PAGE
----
San Luis Obispo voters will be asked on Nov. 4 to decide whether to approve an eight-year extension of the city's half-percent sales tax increase first approved by voters in 2006.
The City Council on Tuesday voted 4-1 to put the measure on the ballot.
The existing Measure Y half-percent tax increase expires in March 2015 if not extended. If a majority of voters approves it, the sales tax in San Luis Obispo will remain at 8 percent for eight more years.
The council also approved creating a five-person Revenue Enhancement Oversight Commission to advise the City Council on spending the future tax money.
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Councilman Dan Carpenter voted against both.
“It is unfortunate that those who want a special purpose tax no longer have a voice on this council ... It is foolish to think those people have gone away,” said Carpenter. A special purpose tax, which requires a two-thirds voter approval, must use the tax revenue only on specifically-designated projects.
As for the oversight commission, Carpenter called the idea “absurd” because it was created out of fear that council members would not be responsible enough to fulfill the community's desire. Carpenter said he would not recognize the commission if it was adopted.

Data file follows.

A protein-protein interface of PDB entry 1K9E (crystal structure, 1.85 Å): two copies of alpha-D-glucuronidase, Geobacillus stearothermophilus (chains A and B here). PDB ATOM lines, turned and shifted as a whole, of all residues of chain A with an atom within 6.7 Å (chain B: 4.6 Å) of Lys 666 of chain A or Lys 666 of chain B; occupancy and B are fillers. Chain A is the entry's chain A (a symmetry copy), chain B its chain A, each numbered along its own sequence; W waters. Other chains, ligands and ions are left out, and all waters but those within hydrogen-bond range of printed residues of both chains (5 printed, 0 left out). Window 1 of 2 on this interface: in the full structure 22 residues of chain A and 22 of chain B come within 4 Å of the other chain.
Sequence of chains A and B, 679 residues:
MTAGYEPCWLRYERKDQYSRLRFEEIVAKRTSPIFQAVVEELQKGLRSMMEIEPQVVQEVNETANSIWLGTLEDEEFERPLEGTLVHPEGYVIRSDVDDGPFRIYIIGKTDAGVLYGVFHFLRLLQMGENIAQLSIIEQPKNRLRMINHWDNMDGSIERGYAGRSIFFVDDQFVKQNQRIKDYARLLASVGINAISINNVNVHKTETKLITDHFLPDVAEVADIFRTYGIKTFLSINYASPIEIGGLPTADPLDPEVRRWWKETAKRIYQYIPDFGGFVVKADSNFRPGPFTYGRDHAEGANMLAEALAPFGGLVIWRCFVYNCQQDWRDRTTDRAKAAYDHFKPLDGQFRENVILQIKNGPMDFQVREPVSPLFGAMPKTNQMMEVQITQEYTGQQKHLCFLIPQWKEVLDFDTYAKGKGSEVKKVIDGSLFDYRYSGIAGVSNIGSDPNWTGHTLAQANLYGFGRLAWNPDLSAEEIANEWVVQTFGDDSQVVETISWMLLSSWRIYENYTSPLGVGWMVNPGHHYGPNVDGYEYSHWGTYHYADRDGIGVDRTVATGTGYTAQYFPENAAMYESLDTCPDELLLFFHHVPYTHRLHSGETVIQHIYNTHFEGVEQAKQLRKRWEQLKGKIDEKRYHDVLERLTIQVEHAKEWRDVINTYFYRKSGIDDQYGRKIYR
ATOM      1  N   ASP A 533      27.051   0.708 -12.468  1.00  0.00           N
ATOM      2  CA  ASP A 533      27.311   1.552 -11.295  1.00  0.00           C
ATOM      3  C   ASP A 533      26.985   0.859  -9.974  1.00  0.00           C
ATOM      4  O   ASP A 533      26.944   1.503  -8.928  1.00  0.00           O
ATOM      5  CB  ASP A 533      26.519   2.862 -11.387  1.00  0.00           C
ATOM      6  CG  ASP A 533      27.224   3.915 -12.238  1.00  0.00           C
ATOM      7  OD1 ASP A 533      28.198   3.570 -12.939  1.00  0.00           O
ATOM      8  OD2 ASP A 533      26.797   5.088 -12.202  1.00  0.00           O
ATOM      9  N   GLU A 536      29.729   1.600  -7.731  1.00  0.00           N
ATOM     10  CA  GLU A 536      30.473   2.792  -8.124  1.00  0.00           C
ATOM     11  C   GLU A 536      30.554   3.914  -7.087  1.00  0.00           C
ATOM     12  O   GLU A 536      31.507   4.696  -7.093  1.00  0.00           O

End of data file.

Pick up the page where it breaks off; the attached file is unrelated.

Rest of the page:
The ballot language states that the tax will be used to protect and maintain essential services and facilities such as open space, bike lanes and sidewalks, and public safety. Other uses include street paving, flood protection, senior programs and other capital improvements.
A handful of people spoke in favor of putting the measure on the ballot.
Dan Rivoire, executive director of the San Luis Obispo County Bicycle Coalition, said extending the tax would help the city continue to meet its goals of fiscal stability and improvement.
"We at the Bicycle Coalition believe it is these goals that drive the community's quality of life," Rivoire said.
The measure also gained the support from the San Luis Obispo Chamber of Commerce and the San Luis Obispo Downtown Association.
Leslie Halls, president of the San Luis Obispo Business and Property Owners Association, spoke against extending the tax, saying that it was "regressive" and would harm poor people and those on fixed incomes.
Existing Measure Y revenue, expected to be 12 percent of this year’s $55.5 million general fund budget, will be spent on capital improvements and operations.
Capital improvements such as street paving, storm drain replacement and new bike paths, account for 60 percent of those expenditures.
The remaining 40 percent is spent on staffing. The city pays for 17 full-time positions with Measure Y funds, including two neighborhood services specialists, parks maintenance workers, a full-time fire marshal and two new downtown daytime patrol officers.